The Covid-19 pandemic has sent the film industry into decline. With fewer films being made for big screen release, will the independent cinemas we know and love financially recover from the pandemic? In December 2020, the government offered over £16m in grants, as part of their Cultural Recovery Fund, to more than 200 independent cinemas […]
The 1984 film ‘Threads’ is artistic activism, a campaign for nuclear disarmament and a warning against individualism. As we celebrate a step towards the total elimination of nuclear weapons, we remember why these measures are necessary.
During the Second World War, one of the messages that was regularly repeated was that: “Careless talk costs lives”. In the war against covid that should read, “Wishful thinking costs lives.” As I write, the United Kingdom has the third highest death toll per head from Covid-19 in the entire world. In recent weeks the […]
Peter Norcliffe recalls the ‘proper’ snow of 1947, which started falling in January and didn’t clear until mid-March, leaving many homes stranded for weeks.
Without an effective test, trace isolate programme – and with the abject failure to deal with what happens at our borders to stop the international flow of the virus – vaccination is our only way out of this. And that is why any delay to roll out OR compromise of efficacy is concerning.
University of Leeds student Annabelle Levins looks at how students have been let down by both the government and their universities during the pandemic.
As Craven District Green councillor, Andy Brown notes that we’re all suffering from the consequences of neglecting our environment. With deregulation in China causing deaths in Yorkshire, we need to treat our globe as a unified whole in our response to climate change, not to ignore it.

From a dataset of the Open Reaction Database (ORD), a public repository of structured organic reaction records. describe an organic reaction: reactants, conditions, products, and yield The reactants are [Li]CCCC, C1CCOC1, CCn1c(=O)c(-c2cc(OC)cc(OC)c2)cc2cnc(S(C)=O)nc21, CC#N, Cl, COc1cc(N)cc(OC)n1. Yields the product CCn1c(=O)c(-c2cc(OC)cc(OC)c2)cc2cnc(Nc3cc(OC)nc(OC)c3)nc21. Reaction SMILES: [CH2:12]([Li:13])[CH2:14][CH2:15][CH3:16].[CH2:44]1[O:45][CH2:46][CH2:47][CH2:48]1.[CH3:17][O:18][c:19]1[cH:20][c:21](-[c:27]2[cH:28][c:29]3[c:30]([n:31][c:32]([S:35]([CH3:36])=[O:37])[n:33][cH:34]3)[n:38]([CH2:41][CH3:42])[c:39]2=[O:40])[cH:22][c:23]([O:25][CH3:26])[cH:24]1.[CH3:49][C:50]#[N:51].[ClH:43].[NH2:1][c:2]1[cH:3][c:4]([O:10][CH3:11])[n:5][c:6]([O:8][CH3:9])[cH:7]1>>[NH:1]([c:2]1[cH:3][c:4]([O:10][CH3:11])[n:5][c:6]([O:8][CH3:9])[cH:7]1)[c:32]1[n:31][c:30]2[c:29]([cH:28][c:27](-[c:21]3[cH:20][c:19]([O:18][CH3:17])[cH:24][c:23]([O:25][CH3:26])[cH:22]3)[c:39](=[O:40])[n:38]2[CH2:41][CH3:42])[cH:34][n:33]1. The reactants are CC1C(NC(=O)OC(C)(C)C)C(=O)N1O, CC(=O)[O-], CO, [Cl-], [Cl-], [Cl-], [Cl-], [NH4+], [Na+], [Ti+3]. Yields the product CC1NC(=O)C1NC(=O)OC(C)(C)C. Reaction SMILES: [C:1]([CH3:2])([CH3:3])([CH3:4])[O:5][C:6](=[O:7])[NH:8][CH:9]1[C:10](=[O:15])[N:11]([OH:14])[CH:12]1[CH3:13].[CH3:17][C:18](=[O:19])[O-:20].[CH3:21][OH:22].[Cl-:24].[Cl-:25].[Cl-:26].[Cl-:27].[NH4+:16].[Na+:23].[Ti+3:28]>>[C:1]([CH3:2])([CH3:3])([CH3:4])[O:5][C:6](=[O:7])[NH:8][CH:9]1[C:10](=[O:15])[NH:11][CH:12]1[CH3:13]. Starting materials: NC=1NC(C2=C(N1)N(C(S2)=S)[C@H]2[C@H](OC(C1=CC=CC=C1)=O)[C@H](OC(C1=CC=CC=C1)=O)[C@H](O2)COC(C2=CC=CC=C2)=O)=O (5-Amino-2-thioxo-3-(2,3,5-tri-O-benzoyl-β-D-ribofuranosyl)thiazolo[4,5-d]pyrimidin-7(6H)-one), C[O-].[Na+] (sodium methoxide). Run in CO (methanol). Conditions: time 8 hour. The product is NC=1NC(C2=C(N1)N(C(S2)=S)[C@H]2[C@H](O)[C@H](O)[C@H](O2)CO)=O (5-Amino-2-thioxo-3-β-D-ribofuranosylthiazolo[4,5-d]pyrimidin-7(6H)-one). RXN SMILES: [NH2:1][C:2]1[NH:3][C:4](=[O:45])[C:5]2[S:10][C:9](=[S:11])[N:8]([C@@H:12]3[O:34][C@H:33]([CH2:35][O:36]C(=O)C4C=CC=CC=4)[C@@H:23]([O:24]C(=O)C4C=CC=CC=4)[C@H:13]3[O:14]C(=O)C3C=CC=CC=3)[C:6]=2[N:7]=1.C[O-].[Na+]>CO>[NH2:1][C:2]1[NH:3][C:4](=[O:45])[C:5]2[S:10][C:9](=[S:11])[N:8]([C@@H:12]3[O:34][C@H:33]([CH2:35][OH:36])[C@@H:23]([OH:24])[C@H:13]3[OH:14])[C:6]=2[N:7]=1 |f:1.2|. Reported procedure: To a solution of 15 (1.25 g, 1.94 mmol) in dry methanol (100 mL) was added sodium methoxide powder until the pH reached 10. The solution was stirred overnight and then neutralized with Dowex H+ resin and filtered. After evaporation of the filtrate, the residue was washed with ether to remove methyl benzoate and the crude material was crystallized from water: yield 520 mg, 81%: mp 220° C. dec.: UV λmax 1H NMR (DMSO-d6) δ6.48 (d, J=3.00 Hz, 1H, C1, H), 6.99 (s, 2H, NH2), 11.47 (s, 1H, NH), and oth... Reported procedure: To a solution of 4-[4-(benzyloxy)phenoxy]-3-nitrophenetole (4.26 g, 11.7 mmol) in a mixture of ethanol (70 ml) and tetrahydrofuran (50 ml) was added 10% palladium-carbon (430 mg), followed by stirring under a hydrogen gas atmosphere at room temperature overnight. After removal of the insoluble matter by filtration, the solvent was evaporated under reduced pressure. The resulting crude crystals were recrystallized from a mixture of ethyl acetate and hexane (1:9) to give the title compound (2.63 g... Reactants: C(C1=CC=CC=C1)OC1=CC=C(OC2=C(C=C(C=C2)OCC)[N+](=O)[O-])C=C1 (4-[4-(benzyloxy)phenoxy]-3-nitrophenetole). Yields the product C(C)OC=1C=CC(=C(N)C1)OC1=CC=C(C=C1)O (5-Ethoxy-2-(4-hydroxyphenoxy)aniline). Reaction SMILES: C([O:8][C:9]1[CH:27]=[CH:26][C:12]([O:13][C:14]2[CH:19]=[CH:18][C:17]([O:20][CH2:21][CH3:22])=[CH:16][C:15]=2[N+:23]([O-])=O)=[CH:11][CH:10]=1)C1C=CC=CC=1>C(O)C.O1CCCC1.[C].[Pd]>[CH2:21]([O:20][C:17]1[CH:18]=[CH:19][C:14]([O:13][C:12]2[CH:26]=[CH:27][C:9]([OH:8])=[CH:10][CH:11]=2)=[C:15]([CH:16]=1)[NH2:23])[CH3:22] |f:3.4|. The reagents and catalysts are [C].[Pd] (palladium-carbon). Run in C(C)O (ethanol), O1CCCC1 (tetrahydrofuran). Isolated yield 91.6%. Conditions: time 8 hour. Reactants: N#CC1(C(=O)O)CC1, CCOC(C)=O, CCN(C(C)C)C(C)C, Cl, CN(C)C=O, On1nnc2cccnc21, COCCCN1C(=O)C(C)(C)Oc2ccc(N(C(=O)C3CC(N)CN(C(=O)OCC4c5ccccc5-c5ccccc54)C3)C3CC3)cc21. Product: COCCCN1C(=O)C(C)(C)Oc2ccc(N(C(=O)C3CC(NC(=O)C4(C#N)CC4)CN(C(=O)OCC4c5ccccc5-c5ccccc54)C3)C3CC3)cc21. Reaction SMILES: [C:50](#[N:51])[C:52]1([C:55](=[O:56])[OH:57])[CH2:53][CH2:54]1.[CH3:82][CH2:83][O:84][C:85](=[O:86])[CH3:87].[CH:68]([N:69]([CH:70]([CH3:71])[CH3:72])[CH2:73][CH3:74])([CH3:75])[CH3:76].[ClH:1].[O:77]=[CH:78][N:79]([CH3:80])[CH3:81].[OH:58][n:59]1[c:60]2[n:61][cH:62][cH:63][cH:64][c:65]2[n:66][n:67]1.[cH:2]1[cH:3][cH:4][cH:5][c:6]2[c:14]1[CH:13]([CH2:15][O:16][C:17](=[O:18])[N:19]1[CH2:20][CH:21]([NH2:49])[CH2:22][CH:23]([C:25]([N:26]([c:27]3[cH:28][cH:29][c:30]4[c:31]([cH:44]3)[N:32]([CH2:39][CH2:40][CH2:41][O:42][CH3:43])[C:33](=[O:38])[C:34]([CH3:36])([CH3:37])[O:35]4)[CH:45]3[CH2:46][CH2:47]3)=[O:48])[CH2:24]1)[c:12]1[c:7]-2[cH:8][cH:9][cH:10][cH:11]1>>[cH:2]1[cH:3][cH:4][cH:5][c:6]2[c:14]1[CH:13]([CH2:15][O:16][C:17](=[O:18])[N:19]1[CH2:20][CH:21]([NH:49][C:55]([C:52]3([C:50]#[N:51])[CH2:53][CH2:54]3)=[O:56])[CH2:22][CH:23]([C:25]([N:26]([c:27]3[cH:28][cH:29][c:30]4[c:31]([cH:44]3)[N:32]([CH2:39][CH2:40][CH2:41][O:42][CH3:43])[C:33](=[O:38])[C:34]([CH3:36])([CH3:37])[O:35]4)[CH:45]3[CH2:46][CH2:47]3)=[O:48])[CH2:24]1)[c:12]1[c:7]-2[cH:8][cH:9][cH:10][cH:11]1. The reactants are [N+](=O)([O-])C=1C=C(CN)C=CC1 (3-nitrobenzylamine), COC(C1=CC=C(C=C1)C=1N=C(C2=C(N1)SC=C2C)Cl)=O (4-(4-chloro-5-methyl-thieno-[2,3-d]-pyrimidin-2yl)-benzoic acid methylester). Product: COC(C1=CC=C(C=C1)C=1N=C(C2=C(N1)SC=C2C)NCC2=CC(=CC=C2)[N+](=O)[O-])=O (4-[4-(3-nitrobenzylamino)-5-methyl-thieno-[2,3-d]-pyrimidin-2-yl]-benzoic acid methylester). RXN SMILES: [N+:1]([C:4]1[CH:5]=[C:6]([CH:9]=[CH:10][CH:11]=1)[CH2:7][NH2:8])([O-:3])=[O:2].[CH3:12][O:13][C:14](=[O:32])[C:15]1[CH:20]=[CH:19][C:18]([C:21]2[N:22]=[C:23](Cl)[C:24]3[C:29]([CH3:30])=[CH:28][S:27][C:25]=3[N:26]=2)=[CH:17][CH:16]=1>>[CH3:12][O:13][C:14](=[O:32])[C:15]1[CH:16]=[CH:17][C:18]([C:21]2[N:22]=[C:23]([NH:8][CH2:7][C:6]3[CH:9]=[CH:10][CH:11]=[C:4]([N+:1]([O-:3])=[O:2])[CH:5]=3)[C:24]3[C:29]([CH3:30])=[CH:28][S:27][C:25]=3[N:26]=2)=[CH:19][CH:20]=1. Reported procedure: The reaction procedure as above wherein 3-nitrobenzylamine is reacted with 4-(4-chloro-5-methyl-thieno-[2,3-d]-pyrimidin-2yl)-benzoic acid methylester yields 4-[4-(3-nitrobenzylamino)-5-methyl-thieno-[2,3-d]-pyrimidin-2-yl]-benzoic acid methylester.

Brian McHugh discusses how climate change is already impacting Yorkshire, and what is being done by local organisers to counter it.
As Alex Toal writes, the people of Yorkshire need economic support more than ever, but their first Chancellor from the region in 45 years ignores their need. Is Rishi Sunak’s stance on Universal Credit a play to the backbenches, that “a vote for Sunak is a vote for fiscal orthodoxy”?
Jenrick must have solved looming crises in housing, local government debt, and cladding, Alex Toal writes, given his obsession with statues. The minister has been borrowing tactics from one of his predecessors, Eric Pickles, in preventing communities in having a voice about their public space.
Jane Thomas looks at how scrapping the universal credit uplift of £20 a week would have the biggest impact in the poorest towns in England. “The promise of levelling up is receding not growing – and unless the chancellor changes tack, the opportunities for our poorest will be swept away.”
Villagers’ frustrations over poor mobile signals reached breaking point as they miss Covid-19 vaccine texts
Emily Horner talks to Nidderdale residents to uncover how mobile signal problems have led to people missing crucial vaccine information. “Nidderdale provides just one example of the difference broadband access and signal boosts would make for vulnerable people – whether it’s for children remote learning, adults working from home, or the clinically vulnerable waiting for their Covid-19 vaccines.”
Jimmy Andrex reviews our pie of the week – a mushroom and leek pie from Denby Dale, West Yorkshire. “It’s warm, it’s got a crust and it tastes comforting and fabulous.”
Norky recalls his most embarrassing moment, which occurred during a German exchange visit in 1955. ” I’m embarrassed about it even now, I can hardly bring myself to put it down in writing, perhaps doing so will after 63 years lay it down to rest.”
Pen Hemingway describes her experience of living with long covid, having caught covid in March, at a time when treatment was refused and symptoms were denied. “This is one roller-coaster nobody is getting off any time soon.”
Sheffield campaigner Jane Thomas reacts to the news that Transport for the North’s budget has been cut by 40 percent, a harsh blow to dreams of levelling up the north. “If the government does not support this through proper funding of local authorities, and through deeper devolution, the levelling-up agenda will never happen.”